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Maine (French pronunciation: [mɛːn]) is one of the traditional provinces of France (not to be confused with La Maine, the river). It corresponds to the old county of Maine, whose capital was the city of Le Mans. The area, now divided into the departments of Sarthe and Mayenne, contains about 857,000 inhabitants.
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In the 8th and 9th centuries there existed a Duchy of Normandy (ducatus Cenomannicus), which several of the Carolingian kings used as an appanage. This duchy was a march that may have included several counties including Maine, and extended into Lower Normandy, all the way to the Seine. In 748, Pepin the Short, then Mayor of the Palace and thus the most powerful man in France after the king, gave this duchy to his half-brother Grifo. In 790 Charlemagne in turn gave it to his younger son, Charles the Younger. Charlemagne's grandson, the future Charles the Bald, and his son Louis the Stammerer inherited the title. At the height of the Scandinavian invasions Ragenold of Neustria held the title as well as the Neustrian march and the county of Maine, given to him on the death of Gauzfrid by Charles the Bald because Gauzfrid's children were too young to act in that capacity. Ragenold, who may have been the son of Renaud d'Herbauges, died in 885 fighting the Vikings who were pillaging Rouen.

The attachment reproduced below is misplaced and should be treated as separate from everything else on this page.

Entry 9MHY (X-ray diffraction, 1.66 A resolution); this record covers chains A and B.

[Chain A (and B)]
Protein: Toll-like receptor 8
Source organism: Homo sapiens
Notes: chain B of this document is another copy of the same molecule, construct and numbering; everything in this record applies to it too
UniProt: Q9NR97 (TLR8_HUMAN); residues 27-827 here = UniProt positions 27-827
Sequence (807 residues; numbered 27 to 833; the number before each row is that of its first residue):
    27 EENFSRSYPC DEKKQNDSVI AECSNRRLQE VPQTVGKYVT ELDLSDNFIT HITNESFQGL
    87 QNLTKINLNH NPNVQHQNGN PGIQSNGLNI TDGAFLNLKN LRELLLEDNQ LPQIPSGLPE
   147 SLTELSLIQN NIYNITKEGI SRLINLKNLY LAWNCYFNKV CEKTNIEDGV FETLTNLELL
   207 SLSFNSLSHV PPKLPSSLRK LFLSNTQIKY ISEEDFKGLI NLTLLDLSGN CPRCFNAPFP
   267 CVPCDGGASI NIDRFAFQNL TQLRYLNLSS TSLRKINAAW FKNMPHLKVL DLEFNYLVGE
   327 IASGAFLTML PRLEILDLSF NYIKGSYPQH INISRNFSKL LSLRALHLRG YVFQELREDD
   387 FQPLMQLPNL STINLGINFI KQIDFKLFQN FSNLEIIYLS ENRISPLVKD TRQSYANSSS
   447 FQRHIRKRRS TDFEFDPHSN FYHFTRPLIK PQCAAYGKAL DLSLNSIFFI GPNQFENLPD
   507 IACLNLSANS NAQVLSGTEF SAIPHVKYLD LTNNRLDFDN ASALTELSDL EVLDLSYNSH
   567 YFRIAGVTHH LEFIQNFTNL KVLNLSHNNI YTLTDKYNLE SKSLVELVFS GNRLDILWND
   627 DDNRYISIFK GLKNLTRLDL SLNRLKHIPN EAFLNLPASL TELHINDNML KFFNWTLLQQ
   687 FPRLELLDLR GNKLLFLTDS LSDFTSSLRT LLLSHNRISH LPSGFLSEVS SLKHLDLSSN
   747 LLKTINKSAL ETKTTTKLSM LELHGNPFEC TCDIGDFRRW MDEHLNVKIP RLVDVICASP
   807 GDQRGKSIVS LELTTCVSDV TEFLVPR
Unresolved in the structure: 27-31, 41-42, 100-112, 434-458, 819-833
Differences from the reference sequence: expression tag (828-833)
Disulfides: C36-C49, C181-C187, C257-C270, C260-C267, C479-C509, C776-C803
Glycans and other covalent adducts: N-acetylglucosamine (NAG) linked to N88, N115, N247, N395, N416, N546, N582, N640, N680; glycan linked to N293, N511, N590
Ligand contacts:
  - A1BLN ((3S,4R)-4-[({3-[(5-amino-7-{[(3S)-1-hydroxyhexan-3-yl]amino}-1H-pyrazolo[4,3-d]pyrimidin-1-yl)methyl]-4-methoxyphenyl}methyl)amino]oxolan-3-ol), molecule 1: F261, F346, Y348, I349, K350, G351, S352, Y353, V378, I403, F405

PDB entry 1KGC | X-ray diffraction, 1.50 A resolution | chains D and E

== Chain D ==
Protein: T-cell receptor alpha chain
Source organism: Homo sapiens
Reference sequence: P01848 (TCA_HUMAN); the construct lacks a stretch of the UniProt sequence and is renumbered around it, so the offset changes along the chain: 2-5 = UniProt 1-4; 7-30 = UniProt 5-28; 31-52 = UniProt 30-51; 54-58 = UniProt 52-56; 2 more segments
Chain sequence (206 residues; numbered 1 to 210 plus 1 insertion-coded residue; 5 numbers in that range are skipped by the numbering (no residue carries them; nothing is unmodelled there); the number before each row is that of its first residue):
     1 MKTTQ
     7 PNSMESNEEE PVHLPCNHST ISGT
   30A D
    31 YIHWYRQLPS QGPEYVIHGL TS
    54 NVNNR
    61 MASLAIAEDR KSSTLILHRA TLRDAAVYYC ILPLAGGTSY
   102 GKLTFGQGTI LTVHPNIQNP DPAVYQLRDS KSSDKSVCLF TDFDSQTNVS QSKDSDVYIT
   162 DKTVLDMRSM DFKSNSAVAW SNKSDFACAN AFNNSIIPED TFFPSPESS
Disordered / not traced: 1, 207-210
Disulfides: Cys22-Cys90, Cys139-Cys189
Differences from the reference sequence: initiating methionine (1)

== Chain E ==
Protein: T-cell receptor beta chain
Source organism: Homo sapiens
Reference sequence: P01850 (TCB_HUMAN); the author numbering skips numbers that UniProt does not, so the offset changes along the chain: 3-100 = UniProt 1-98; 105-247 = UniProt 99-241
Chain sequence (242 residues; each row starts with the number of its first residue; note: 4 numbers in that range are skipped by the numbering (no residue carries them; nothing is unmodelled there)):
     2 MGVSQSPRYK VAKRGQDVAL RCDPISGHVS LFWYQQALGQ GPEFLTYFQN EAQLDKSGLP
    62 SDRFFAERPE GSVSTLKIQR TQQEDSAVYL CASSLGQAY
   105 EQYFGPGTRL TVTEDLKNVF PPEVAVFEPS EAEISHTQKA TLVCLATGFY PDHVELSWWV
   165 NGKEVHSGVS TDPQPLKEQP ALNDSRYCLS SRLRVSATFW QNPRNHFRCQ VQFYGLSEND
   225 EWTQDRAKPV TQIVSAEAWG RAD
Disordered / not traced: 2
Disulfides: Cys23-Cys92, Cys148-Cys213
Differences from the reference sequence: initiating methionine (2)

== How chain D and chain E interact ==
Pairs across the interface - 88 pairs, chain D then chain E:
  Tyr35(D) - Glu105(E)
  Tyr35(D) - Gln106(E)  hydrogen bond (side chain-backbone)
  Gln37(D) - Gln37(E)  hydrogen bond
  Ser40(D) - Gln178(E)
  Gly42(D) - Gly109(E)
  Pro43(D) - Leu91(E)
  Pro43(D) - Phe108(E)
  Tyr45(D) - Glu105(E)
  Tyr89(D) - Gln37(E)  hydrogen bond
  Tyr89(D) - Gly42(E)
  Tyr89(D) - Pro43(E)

The son-in-law of Charlemagne, Rorgon, was the count of Maine between 832 and 839. In the last half of the 9th century, Maine took on strategic importance because of invasions from Normandy and Brittany. Rorgon's son Gauzfrid in turn became Count of Maine. He fought against Salomon, King of Brittany and in 866 participated in the battle of Brissarthe alongside Robert the Strong, the Frankish Margave of Neustria.